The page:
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            Witnessing a seizure in your pet can be a very scary thing.  Just a moment ago your dog was nosing around the back yard, and then suddenly he is lying on his side, jerking and twitching for what seems like an eternity. What do you do?   Sometimes people worry about their pet  injuring itself or swallowing its tongue. Fortunately is not physically possible to swallow a tongue, and I have never actually seen an animal that has injured itself during a seizure.  Keep in mind that during a seizure the muscle contractions in your pet’s jaw are powerful enough to amputate any fingers you might decide to poke in his mouth in order to protect his tongue.  If your dog bites his tongue it will heal just fine.  If he bites off your fingers they will probably never work quite the same even if they can be reattached.  Resist the urge to hold or comfort your pet and just wait for the seizure to end.

             As horrible as it looks it may be small consolation that a seizuring animal is unconscious during the event, so he will have no memory of it.  Afterwards there is a period of time called the post-ictal phase where the animal is conscious and almost back to normal, but the brain is rebooting and some systems may be a little out of whack for a while.  This phase may last five minutes or five hours, but is a normal part of the process.  Isolated seizures of a few minutes duration do not cause measurable brain damage, but a prolonged series of closely spaced seizures, or a seizure that is lasting more than 10 minutes (as measured by the clock, not just by how long it seems) starts becoming a risk for permanent problems.  Those pets need  immediate medical intervention at a veterinary hospital.

             The reasons for seizures in dogs and cats fall into two general categories. The first is known as extracranial, or outside of the brain.  Examples would be metabolic problems like a buildup of toxins from a liver or kidneys that are not working very well, low blood calcium in a nursing mother, or very low blood sugar in a diabetic being treated with insulin or a ferret with a blood sugar lowering tumor.  When presented with a patient that has had a seizure for the first time your veterinarian will usually run some bloodwork to rule out systemic problems that could lead to seizures.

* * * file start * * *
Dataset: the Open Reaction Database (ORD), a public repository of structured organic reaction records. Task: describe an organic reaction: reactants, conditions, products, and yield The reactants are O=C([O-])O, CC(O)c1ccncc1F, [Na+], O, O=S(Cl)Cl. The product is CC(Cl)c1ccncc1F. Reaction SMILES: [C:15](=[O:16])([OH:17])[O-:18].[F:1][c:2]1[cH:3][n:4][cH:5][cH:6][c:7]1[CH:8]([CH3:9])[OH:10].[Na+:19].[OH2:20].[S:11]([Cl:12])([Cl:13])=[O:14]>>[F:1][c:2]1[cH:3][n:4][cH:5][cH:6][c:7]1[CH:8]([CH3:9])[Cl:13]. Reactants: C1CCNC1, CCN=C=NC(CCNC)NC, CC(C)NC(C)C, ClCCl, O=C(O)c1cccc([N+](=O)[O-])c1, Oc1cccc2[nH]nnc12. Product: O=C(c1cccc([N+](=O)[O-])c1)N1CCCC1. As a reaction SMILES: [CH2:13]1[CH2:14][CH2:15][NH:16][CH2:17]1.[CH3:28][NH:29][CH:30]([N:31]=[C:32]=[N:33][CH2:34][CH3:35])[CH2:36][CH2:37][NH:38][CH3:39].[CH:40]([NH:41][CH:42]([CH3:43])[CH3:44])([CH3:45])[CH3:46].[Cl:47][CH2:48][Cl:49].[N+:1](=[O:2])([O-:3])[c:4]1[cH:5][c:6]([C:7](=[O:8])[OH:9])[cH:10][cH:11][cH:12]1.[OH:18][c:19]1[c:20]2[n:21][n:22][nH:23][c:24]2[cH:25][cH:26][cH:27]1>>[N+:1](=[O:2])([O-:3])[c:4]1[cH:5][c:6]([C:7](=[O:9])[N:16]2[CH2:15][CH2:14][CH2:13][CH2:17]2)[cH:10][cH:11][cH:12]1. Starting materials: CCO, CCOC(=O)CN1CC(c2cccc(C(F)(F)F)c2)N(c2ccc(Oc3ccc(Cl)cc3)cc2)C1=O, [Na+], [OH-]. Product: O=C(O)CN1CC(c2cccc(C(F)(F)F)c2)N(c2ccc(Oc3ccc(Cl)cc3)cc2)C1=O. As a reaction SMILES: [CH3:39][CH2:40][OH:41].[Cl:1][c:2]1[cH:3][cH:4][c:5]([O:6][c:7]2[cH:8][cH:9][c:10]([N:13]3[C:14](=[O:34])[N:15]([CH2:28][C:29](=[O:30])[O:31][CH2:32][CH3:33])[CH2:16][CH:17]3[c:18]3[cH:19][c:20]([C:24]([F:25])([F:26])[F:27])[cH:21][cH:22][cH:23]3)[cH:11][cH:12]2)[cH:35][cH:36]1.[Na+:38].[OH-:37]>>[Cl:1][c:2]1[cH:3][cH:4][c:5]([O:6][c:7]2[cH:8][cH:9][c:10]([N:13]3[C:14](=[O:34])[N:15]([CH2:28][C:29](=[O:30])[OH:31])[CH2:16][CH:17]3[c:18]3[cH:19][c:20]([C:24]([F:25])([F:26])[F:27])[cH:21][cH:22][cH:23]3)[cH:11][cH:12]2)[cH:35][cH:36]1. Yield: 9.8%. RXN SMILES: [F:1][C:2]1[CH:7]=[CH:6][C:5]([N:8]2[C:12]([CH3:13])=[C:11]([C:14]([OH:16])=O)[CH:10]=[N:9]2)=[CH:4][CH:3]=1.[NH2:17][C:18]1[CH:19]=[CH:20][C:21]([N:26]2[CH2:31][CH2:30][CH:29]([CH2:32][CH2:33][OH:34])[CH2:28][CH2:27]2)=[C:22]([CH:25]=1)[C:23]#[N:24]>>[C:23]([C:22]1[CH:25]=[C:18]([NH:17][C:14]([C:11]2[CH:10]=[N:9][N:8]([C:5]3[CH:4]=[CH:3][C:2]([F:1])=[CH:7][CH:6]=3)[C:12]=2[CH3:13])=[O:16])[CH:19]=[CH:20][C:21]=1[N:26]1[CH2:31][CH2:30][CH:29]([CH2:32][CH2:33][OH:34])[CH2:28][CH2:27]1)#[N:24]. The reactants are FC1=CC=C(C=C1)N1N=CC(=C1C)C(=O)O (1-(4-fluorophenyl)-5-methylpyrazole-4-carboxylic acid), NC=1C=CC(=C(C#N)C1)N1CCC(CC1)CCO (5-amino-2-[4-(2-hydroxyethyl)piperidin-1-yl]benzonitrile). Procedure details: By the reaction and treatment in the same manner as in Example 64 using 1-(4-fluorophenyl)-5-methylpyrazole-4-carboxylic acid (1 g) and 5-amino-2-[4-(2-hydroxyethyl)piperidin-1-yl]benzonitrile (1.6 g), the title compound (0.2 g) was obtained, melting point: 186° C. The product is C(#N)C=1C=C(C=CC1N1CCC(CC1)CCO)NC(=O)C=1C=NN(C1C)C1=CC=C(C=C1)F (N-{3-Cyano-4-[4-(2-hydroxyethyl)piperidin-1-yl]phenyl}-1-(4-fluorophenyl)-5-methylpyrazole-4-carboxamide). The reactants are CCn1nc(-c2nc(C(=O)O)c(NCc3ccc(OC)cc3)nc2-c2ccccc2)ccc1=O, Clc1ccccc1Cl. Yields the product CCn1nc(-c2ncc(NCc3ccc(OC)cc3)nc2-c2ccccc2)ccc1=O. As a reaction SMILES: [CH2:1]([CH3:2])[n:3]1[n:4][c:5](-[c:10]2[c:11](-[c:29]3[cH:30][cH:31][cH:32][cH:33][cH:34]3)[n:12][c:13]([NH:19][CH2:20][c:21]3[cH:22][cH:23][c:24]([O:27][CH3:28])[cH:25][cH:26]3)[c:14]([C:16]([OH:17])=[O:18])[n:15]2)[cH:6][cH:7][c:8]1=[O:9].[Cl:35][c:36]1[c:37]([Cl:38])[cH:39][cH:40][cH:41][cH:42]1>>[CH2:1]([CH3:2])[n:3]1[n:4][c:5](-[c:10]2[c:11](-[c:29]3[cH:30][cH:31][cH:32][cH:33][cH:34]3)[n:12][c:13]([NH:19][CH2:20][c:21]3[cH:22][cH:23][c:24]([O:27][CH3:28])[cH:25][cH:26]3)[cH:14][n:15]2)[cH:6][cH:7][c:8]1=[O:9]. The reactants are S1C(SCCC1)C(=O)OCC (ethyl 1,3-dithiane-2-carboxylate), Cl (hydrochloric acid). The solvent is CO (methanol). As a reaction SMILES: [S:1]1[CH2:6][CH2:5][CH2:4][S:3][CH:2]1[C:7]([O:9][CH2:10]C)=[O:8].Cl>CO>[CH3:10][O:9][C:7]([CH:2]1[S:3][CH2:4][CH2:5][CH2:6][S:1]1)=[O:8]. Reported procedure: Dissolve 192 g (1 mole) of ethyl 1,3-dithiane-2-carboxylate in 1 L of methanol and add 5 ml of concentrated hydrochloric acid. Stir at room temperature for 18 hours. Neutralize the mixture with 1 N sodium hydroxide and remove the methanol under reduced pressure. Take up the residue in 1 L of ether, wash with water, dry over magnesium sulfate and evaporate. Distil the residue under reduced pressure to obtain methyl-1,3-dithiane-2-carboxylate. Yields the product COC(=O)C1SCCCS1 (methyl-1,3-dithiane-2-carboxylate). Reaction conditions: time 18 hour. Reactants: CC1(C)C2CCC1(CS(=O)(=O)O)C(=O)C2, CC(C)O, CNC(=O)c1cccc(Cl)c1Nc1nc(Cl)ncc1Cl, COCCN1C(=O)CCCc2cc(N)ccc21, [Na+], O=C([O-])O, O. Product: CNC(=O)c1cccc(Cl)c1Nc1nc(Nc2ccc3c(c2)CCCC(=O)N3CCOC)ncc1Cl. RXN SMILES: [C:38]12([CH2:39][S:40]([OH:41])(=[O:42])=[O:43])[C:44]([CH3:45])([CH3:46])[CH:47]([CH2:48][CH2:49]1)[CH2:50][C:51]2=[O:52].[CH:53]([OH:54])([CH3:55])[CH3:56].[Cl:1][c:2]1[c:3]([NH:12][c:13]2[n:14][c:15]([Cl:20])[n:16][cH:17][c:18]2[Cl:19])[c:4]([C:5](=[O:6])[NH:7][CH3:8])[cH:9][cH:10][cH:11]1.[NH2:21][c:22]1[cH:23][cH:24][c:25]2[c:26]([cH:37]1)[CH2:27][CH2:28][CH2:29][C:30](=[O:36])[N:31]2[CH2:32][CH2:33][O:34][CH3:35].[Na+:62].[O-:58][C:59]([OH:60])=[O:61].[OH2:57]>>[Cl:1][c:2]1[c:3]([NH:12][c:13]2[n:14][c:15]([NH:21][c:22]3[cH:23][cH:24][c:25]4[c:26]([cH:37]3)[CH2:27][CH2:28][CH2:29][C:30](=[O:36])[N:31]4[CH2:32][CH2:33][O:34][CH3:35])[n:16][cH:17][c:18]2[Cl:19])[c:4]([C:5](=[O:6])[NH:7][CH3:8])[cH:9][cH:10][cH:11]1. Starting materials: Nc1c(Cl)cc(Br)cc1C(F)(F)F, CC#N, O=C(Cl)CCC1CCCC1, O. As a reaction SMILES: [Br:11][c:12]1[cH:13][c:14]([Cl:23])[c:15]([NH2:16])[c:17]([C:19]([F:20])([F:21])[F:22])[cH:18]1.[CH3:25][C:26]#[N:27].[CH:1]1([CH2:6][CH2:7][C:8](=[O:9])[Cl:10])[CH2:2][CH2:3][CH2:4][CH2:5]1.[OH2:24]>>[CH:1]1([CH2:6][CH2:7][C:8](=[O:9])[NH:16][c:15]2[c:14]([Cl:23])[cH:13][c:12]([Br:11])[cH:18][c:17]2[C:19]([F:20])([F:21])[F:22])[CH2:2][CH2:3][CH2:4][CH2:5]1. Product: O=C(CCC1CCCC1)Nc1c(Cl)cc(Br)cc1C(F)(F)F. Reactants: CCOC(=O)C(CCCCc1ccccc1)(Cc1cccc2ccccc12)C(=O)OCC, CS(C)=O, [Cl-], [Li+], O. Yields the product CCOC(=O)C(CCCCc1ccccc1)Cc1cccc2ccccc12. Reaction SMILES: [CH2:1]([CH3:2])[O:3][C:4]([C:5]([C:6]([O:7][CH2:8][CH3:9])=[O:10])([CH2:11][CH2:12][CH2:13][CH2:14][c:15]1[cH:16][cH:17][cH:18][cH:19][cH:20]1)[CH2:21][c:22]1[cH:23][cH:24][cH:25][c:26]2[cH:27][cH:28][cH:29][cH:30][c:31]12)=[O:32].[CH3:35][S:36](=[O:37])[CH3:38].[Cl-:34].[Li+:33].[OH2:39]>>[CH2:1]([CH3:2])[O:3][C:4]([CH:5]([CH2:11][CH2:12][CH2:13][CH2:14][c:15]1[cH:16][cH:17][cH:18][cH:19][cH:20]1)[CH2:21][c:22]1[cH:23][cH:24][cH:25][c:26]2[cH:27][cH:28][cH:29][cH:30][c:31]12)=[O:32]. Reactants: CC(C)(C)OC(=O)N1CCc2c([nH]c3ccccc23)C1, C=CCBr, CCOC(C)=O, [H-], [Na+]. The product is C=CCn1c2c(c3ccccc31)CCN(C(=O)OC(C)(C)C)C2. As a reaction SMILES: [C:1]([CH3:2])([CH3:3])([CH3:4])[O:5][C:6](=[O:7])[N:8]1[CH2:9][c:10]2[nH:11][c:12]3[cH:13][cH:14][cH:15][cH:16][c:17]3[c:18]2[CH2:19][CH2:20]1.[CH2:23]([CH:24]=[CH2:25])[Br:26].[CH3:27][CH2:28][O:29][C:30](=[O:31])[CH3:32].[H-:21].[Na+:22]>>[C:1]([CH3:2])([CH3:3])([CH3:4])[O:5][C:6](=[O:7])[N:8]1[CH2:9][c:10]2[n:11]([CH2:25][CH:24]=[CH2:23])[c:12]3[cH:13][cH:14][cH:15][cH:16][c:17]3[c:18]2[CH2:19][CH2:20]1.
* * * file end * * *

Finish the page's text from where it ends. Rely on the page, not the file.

Often the labwork will come back normal, which is suggestive of seizures caused by the other big category of reasons:  intracranial problems, or problems originating inside the brain itself.  Animals that  have their first seizures when they are over the age of ten are more likely to have something like a brain tumor triggering the problem.  Animals that present with repeated seizures at younger ages are more likely to have epilepsy, a condition in which there is an abnormal area of the brain that generates seizures for reasons that are difficult to explain.  Finding out exactly what is causing intracranial seizures usually requires advanced diagnostics, like a CT scan of the brain.  Although that multimillion dollar piece of equipment is not generally available to the average veterinarian we can refer to specialists who have access to those types of tests.    When the expense of a CT scan makes that procedure impractical we must use our best judgment to choose a treatment plan.

            Epilepsy can usually be controlled with anti seizure medications like phenobarbitol and potassium bromide.  Once we start an animal on seizure control medications it is a lifetime commitment.  For that reason veterinarians will often have an owner simply note when seizures occur until they reach a frequency that requires treatment.  Sometimes an animal will have an isolated seizure and will never have another one, and in those situations it would  be unfortunate to start them on medication for the rest of their life without a real need for it.  Occasionally owners are reluctant to control their pets seizures with medication because they fear the medication is “toxic”.  All seizure medications can have side effects, but they tend to be minor and easily dealt with.  If I had the choice of having my pet live a normal, happy, seizure free life but would have to put up with  him gaining some weight  and drinking and urinating more  I would cheerfully choose that over watching him eventually seizure to death because I was afraid of the medication that would solve the problem.

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